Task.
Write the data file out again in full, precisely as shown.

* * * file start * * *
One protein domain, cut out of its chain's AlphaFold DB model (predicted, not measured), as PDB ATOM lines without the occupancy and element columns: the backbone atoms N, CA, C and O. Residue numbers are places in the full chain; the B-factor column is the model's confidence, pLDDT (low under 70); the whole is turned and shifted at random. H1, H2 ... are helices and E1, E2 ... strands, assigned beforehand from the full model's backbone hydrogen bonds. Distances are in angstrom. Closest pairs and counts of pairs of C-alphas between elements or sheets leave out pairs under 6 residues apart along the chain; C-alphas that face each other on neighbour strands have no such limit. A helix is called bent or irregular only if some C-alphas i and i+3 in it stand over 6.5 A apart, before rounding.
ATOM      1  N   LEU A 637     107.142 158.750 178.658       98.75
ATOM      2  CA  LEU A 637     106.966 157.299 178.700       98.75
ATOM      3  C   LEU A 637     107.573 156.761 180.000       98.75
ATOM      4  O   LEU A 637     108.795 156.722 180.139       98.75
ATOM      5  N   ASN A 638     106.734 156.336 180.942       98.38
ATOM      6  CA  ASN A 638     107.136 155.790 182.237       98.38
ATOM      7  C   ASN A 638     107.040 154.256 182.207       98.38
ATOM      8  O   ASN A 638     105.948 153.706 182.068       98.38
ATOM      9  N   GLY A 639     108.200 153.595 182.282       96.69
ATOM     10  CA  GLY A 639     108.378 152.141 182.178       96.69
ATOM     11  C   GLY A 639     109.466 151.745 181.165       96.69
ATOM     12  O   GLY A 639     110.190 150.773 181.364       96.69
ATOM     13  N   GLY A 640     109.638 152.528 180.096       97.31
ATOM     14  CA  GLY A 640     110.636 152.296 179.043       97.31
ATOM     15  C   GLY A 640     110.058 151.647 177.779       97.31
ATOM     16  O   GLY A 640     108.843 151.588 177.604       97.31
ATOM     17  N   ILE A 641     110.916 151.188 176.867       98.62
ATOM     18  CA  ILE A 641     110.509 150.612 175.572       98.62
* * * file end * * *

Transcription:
One protein domain, cut out of its chain's AlphaFold DB model (predicted, not measured), as PDB ATOM lines without the occupancy and element columns: the backbone atoms N, CA, C and O. Residue numbers are places in the full chain; the B-factor column is the model's confidence, pLDDT (low under 70); the whole is turned and shifted at random. H1, H2 ... are helices and E1, E2 ... strands, assigned beforehand from the full model's backbone hydrogen bonds. Distances are in angstrom. Closest pairs and counts of pairs of C-alphas between elements or sheets leave out pairs under 6 residues apart along the chain; C-alphas that face each other on neighbour strands have no such limit. A helix is called bent or irregular only if some C-alphas i and i+3 in it stand over 6.5 A apart, before rounding.
ATOM      1  N   LEU A 637     107.142 158.750 178.658       98.75
ATOM      2  CA  LEU A 637     106.966 157.299 178.700       98.75
ATOM      3  C   LEU A 637     107.573 156.761 180.000       98.75
ATOM      4  O   LEU A 637     108.795 156.722 180.139       98.75
ATOM      5  N   ASN A 638     106.734 156.336 180.942       98.38
ATOM      6  CA  ASN A 638     107.136 155.790 182.237       98.38
ATOM      7  C   ASN A 638     107.040 154.256 182.207       98.38
ATOM      8  O   ASN A 638     105.948 153.706 182.068       98.38
ATOM      9  N   GLY A 639     108.200 153.595 182.282       96.69
ATOM     10  CA  GLY A 639     108.378 152.141 182.178       96.69
ATOM     11  C   GLY A 639     109.466 151.745 181.165       96.69
ATOM     12  O   GLY A 639     110.190 150.773 181.364       96.69
ATOM     13  N   GLY A 640     109.638 152.528 180.096       97.31
ATOM     14  CA  GLY A 640     110.636 152.296 179.043       97.31
ATOM     15  C   GLY A 640     110.058 151.647 177.779       97.31
ATOM     16  O   GLY A 640     108.843 151.588 177.604       97.31
ATOM     17  N   ILE A 641     110.916 151.188 176.867       98.62
ATOM     18  CA  ILE A 641     110.509 150.612 175.572       98.62